Throughout diagnosis, surgery, treatment and healing, there are so many things we feel like we can’t or shouldn’t talk about. Too often, we are left feeling shy, scared or too guilty to open up about what we are feeling or experiencing. We are here to break the silence.
When he drifted off to sleep, his lips pursed and we snuggled for a moment on that cold November afternoon. Upon standing, I felt a twinge of pain in my right nipple. I noted he didn’t nurse on that side so it couldn’t have been anything he might have done while nursing. Besides, the only pain I had ever experienced breastfeeding was at the newborn stage when the baby was learning to latch.
After I set him in his crib, I slipped in to my bathroom to examine my nipple. A slight crack with a tiny bit of blood appeared out of nowhere.
We appreciate the time our customers take to leave us a review on the products they love. We love it even more when we get to hear how our lingerie, swim and loungewear solutions make them feel! It’s why we do what we do. Whether you’re newly diagnosed, recovering from reconstruction or mastectomy, lumpectomy surgeries, undergoing radiation, those who are flat and fabulous or those who wear breast forms, dealing with pain, for everyday wear and beyond, you’re sure to learn something new from fellow community members and Breasties like you.
It feels different today. It’s been 9 years, this month, that I was diagnosed with breast cancer. This month, February, has taken on a whole new purpose for me these last 3 years. Each year since 2010, it has been cancer reminder, think again about cancer, cancerversary, birthday. But in 2016, when Champagne Joy asked me if I would be interested in doing an AnaOno fashion show at New York Fashion Week with her and #Cancerland, things began to change.
It’s the month of love, and whether you’re spending it with someone special or not, there’s no better time to update your lingerie. This February, our theme is REFOUND LOVE. Though we may not always feel our best, it's time we give ourselves the self-love and attention we deserve.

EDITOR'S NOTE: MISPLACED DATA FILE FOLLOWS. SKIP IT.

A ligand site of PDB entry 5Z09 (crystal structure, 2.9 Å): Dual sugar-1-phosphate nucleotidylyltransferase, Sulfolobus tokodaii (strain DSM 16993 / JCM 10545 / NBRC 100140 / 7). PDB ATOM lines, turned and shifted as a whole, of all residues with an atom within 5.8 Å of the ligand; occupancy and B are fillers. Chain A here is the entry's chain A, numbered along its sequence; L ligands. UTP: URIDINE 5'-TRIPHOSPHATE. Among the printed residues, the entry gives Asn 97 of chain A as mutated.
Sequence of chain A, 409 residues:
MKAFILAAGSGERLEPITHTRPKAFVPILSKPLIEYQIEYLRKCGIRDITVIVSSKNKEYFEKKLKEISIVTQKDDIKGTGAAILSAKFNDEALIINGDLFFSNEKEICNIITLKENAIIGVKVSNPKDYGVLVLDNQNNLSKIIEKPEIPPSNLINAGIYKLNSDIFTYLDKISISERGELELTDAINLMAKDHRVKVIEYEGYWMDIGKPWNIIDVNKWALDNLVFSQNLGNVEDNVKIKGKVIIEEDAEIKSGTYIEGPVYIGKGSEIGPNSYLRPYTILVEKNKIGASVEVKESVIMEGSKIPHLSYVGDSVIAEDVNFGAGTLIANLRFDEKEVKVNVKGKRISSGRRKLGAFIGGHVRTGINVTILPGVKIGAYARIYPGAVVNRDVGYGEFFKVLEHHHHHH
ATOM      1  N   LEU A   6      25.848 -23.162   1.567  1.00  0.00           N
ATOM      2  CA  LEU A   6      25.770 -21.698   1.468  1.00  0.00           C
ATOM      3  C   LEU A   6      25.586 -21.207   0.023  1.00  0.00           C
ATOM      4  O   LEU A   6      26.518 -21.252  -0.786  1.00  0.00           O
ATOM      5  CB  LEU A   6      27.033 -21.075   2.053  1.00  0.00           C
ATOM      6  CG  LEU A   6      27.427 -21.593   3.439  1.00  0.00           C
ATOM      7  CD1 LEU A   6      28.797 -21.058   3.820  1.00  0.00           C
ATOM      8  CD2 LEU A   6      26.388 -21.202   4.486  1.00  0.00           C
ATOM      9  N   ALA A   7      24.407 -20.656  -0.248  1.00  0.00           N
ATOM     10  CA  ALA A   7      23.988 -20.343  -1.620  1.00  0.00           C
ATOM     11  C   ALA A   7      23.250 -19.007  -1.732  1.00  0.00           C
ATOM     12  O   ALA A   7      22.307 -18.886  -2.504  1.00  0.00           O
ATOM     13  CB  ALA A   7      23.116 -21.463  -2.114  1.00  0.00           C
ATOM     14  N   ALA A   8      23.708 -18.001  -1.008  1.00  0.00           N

AnaOno is excited to once again be a part of Project #Cancerland’s fundraiser show at New York Fashion Week! The show, on February 10th, is in partnership with Project #Cancerland and benefitting Metavivor, an organization which funds research to treat & cure Stage IV breast cancer, the only breast cancer that kills.Now in our third year of this groundbreaking showcase, this year’s runway will feature models who are all currently living with and battling the terminal disease.
Guest post by Tracy Birdsell, Breast Cancer Survivor and Meditation Teacher
My trip to Owego inspired this month’s meditation on revival. The trees and the piles of golden leaves on the ground from the season before all reminded me that everything is a cycle. With this in mind, I created an easy system for you to help you stay focused on what matters most to you in your life right now in the year ahead.
HAPPY NEW YEAR! It’s the start of another new year, and every year, we turn the page towards new opportunities and new adventures, in the hopes that this year will be the best yet, or maybe even better than last! For us here at AnaOno, the spark of a new year for us means REVIVAL. And that is what we are focusing on all month long. Revival is a special word for those of us in the breast cancer community, who after diagnosis, strive for recovery, a comeback and a reintroduction into who they are, and everything that encompasses.
It’s the season of giving. But if you’ve been following along this month, our theme here at AnaOno is all about support. December is the time to come together and show the people we love how much we care by offering them support, understanding and empathy, at a time when they may need it most.
Do the holidays have you feeling blue, alone, isolated, lonely? It’s always a weird time of year for me now, not the joyous time of year it once was. And every year following my diagnosis has a different reaction. The first year, I remember feeling thankful that I made it to the “almost” end of my treatment. The second year, I was figuring out what a new life looked like after a cancer diagnosis. The years after that, I approached the holidays holding my breath and thinking, “I made it. But could this be my last.”